Workaround: Use compiler options like -ffunction-sections -fdata-sections to generate function-level granularity for code, then customize the linker script to remove unused sections. The open-source arm-none-eabi toolchain with the Lauterbach Trace32 debugger can also help provide better visibility into memory usage.
Minimal low-power design automation
Reducing power consumption is vital in many Cortex-M1 applications. However, Vitis does not automate the process of clock gating unused peripherals, generating wait states, or leveraging low-power modes. This requires manual coding of power management techniques.
Workaround: Use general strategies like minimizing unnecessary memory accesses, using lower clock frequencies, disabling peripherals when not active, and putting the processor in sleep mode when idle. Tools like Arm Keil ULP Advisor can also help guide power optimization of Vitis applications.
Lack of CMSIS integration
The Cortex Microcontroller Software Interface Standard (CMSIS) provides a vendor-independent hardware abstraction layer for Arm Cortex-M processors. However, Vitis does not fully integrate CMSIS support and its device header files for Cortex-M1 targets.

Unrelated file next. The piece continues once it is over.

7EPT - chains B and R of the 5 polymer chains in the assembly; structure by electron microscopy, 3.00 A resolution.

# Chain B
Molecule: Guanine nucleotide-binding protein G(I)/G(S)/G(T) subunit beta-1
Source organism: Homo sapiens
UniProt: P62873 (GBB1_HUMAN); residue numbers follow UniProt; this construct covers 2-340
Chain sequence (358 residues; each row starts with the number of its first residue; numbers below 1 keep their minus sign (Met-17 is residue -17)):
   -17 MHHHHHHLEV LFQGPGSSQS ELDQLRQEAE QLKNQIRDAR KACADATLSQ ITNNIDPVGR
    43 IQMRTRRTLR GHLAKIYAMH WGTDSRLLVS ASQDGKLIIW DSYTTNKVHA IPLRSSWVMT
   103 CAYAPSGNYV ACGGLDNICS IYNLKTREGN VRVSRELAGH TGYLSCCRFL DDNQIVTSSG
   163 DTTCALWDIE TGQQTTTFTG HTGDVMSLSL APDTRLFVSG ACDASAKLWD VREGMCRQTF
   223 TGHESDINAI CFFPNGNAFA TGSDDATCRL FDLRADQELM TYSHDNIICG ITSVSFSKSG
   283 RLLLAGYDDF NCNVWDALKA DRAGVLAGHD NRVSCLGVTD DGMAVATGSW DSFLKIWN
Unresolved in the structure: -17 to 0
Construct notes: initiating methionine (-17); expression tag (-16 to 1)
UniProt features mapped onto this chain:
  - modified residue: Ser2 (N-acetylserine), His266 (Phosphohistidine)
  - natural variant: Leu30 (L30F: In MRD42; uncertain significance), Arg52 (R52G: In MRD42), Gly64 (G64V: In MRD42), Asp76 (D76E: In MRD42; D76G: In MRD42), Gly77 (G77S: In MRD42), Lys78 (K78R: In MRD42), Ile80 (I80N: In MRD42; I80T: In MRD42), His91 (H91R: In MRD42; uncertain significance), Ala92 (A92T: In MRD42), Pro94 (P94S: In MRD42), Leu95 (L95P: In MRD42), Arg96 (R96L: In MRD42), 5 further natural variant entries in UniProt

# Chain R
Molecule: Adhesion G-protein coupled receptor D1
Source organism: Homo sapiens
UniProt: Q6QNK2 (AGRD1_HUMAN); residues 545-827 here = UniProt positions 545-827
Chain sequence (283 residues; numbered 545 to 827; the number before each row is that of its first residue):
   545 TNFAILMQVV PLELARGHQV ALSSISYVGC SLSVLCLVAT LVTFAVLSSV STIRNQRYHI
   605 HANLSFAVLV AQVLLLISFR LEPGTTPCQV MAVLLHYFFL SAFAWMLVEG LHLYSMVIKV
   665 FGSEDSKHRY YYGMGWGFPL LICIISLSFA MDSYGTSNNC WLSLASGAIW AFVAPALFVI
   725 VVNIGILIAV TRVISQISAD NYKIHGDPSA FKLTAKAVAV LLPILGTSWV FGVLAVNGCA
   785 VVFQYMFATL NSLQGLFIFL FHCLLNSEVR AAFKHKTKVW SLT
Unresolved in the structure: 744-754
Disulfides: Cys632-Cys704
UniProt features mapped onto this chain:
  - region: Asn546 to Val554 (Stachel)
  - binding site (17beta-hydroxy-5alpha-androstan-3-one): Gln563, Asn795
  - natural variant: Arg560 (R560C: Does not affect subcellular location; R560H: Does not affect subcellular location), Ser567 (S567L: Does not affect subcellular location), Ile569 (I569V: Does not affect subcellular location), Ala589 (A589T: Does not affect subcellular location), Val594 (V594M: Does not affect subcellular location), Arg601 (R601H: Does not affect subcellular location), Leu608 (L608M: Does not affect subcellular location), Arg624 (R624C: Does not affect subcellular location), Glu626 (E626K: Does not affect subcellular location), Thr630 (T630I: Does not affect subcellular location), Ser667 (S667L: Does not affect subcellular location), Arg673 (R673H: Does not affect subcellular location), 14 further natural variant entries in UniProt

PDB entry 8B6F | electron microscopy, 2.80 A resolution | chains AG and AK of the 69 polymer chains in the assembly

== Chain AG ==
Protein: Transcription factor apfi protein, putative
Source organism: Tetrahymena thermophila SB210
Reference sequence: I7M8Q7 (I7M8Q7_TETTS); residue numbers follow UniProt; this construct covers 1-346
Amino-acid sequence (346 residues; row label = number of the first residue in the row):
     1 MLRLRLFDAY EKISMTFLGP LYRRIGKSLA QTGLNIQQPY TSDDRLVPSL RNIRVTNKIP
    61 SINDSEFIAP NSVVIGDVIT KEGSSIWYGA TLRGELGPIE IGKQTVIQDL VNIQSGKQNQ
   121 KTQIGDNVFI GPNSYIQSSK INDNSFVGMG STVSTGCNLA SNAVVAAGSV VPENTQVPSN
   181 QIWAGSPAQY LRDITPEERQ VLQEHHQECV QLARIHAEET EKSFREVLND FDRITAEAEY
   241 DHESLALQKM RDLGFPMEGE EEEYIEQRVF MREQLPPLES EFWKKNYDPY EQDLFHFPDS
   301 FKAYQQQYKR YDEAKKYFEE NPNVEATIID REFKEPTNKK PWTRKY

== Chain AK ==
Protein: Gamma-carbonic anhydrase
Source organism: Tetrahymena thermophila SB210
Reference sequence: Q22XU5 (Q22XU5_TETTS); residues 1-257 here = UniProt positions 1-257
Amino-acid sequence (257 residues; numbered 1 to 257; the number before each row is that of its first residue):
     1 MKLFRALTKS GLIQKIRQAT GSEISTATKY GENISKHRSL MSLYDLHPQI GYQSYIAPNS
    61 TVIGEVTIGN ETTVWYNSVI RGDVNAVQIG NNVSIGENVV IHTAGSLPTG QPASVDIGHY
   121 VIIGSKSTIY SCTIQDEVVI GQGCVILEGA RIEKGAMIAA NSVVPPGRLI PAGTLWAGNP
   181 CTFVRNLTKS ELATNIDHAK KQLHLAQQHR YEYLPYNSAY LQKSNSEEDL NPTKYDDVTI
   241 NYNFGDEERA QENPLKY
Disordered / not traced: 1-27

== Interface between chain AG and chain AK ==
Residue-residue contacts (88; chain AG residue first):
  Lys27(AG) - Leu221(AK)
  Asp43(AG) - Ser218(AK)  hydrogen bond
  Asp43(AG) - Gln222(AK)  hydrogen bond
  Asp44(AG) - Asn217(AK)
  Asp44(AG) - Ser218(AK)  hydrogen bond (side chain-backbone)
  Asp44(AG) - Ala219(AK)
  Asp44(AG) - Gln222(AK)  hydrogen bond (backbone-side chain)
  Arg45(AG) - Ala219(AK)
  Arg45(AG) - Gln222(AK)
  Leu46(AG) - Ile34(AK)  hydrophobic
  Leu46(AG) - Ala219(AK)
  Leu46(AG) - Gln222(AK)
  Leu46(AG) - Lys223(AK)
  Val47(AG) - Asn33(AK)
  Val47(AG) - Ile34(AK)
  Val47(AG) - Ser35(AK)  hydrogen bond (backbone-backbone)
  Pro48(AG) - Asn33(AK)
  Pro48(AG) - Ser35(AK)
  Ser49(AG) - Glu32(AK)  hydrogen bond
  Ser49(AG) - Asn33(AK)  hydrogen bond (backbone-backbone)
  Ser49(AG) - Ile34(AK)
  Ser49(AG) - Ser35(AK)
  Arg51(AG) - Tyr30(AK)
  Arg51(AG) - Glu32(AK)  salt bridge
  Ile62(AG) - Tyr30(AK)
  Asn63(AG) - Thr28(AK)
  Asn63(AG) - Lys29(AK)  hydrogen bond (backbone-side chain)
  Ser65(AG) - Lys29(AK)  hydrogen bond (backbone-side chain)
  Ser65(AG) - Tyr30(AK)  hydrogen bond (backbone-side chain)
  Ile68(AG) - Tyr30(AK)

Workaround: The CMSIS headers for your specific Cortex-M1 device need to be manually included in your Vitis project to leverage its utilities for managing the processor core, peripherals, and interrupts. CMSIS functions like SysTick or NVIC access may need custom adaptation code.
Minimal real-time analysis
Vitis lacks detailed real-time performance analysis and debugging capabilities that are important for deterministic, time-sensitive Cortex-M1 applications. There are no task timing measurements or system load metrics available within Vitis IDE.
Workaround: Use an external logic analyzer or profiler to validate real-time deadlines and execution latencies. Trace-based debugging tools like SEGGER SystemView or Lauterbach TRACE32 provide greater real-time visibility compared to Vitis debugger.
Limited RTOS integration